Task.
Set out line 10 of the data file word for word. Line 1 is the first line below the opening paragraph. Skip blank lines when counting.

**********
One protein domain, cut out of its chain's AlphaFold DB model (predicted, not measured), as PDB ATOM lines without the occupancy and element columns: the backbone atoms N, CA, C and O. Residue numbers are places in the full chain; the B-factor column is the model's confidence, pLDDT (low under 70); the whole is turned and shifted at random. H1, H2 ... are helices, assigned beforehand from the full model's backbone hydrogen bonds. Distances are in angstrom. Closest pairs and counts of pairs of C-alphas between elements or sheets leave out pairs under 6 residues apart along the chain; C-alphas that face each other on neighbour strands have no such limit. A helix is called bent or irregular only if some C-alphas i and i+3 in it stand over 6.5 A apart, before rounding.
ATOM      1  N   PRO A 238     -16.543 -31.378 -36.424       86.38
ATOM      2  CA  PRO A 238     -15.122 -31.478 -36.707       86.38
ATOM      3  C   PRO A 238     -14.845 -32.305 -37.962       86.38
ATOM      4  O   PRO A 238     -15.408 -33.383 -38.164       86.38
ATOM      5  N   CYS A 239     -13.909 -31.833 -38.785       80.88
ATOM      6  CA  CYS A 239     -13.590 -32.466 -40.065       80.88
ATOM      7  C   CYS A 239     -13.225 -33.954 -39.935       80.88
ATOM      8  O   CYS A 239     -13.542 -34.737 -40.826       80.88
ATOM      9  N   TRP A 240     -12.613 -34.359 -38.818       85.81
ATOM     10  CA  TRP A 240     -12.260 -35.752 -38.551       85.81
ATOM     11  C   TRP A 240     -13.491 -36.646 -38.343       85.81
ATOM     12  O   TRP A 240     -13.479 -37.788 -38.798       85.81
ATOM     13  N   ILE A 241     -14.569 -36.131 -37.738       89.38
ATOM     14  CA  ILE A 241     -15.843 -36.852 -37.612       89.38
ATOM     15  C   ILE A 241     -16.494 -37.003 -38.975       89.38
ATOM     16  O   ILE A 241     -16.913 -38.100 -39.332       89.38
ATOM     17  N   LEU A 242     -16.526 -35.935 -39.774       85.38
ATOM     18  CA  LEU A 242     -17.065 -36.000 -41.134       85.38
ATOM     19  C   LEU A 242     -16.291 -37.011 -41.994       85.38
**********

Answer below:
ATOM     10  CA  TRP A 240     -12.260 -35.752 -38.551       85.81